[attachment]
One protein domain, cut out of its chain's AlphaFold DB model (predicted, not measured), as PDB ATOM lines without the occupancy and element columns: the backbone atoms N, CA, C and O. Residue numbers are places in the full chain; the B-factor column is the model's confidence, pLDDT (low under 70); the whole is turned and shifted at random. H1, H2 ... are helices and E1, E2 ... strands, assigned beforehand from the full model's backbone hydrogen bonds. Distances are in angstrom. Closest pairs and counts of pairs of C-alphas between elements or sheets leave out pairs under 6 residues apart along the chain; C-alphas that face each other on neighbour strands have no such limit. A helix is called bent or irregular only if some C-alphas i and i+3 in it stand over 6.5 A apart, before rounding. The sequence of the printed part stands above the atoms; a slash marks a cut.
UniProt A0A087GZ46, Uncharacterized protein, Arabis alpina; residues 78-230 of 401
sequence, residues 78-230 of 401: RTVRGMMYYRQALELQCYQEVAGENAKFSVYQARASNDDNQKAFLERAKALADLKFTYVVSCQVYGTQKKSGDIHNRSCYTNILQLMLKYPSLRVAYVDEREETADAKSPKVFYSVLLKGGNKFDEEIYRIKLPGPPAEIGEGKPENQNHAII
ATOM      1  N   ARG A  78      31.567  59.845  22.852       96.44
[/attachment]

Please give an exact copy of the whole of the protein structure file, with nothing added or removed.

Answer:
One protein domain, cut out of its chain's AlphaFold DB model (predicted, not measured), as PDB ATOM lines without the occupancy and element columns: the backbone atoms N, CA, C and O. Residue numbers are places in the full chain; the B-factor column is the model's confidence, pLDDT (low under 70); the whole is turned and shifted at random. H1, H2 ... are helices and E1, E2 ... strands, assigned beforehand from the full model's backbone hydrogen bonds. Distances are in angstrom. Closest pairs and counts of pairs of C-alphas between elements or sheets leave out pairs under 6 residues apart along the chain; C-alphas that face each other on neighbour strands have no such limit. A helix is called bent or irregular only if some C-alphas i and i+3 in it stand over 6.5 A apart, before rounding. The sequence of the printed part stands above the atoms; a slash marks a cut.
UniProt A0A087GZ46, Uncharacterized protein, Arabis alpina; residues 78-230 of 401
sequence, residues 78-230 of 401: RTVRGMMYYRQALELQCYQEVAGENAKFSVYQARASNDDNQKAFLERAKALADLKFTYVVSCQVYGTQKKSGDIHNRSCYTNILQLMLKYPSLRVAYVDEREETADAKSPKVFYSVLLKGGNKFDEEIYRIKLPGPPAEIGEGKPENQNHAII
ATOM      1  N   ARG A  78      31.567  59.845  22.852       96.44